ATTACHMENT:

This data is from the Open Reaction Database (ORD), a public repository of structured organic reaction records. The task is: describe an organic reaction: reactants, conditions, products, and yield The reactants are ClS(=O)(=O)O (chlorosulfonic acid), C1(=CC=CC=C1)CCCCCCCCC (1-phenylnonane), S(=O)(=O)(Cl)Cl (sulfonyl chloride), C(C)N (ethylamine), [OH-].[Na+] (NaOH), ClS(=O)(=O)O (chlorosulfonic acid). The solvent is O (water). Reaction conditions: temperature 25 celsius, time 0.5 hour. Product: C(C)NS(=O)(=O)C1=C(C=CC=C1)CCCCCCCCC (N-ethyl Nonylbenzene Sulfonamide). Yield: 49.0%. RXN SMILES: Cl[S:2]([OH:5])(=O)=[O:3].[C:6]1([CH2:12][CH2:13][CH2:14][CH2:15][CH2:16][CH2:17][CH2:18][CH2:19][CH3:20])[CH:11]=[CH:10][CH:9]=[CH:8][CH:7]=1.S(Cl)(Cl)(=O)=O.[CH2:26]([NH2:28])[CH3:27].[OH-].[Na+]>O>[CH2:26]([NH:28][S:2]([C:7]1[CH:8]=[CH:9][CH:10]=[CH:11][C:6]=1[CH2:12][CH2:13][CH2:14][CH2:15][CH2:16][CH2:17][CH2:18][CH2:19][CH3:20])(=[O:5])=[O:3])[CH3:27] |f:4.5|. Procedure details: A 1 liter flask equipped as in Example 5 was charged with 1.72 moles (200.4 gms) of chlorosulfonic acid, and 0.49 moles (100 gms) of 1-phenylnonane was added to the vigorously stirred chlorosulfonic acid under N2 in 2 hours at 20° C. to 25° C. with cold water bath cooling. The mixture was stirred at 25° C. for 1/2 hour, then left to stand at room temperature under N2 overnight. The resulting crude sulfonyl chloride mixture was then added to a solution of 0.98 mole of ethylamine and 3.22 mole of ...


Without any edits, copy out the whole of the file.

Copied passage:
This data is from the Open Reaction Database (ORD), a public repository of structured organic reaction records. The task is: describe an organic reaction: reactants, conditions, products, and yield The reactants are ClS(=O)(=O)O (chlorosulfonic acid), C1(=CC=CC=C1)CCCCCCCCC (1-phenylnonane), S(=O)(=O)(Cl)Cl (sulfonyl chloride), C(C)N (ethylamine), [OH-].[Na+] (NaOH), ClS(=O)(=O)O (chlorosulfonic acid). The solvent is O (water). Reaction conditions: temperature 25 celsius, time 0.5 hour. Product: C(C)NS(=O)(=O)C1=C(C=CC=C1)CCCCCCCCC (N-ethyl Nonylbenzene Sulfonamide). Yield: 49.0%. RXN SMILES: Cl[S:2]([OH:5])(=O)=[O:3].[C:6]1([CH2:12][CH2:13][CH2:14][CH2:15][CH2:16][CH2:17][CH2:18][CH2:19][CH3:20])[CH:11]=[CH:10][CH:9]=[CH:8][CH:7]=1.S(Cl)(Cl)(=O)=O.[CH2:26]([NH2:28])[CH3:27].[OH-].[Na+]>O>[CH2:26]([NH:28][S:2]([C:7]1[CH:8]=[CH:9][CH:10]=[CH:11][C:6]=1[CH2:12][CH2:13][CH2:14][CH2:15][CH2:16][CH2:17][CH2:18][CH2:19][CH3:20])(=[O:5])=[O:3])[CH3:27] |f:4.5|. Procedure details: A 1 liter flask equipped as in Example 5 was charged with 1.72 moles (200.4 gms) of chlorosulfonic acid, and 0.49 moles (100 gms) of 1-phenylnonane was added to the vigorously stirred chlorosulfonic acid under N2 in 2 hours at 20° C. to 25° C. with cold water bath cooling. The mixture was stirred at 25° C. for 1/2 hour, then left to stand at room temperature under N2 overnight. The resulting crude sulfonyl chloride mixture was then added to a solution of 0.98 mole of ethylamine and 3.22 mole of ...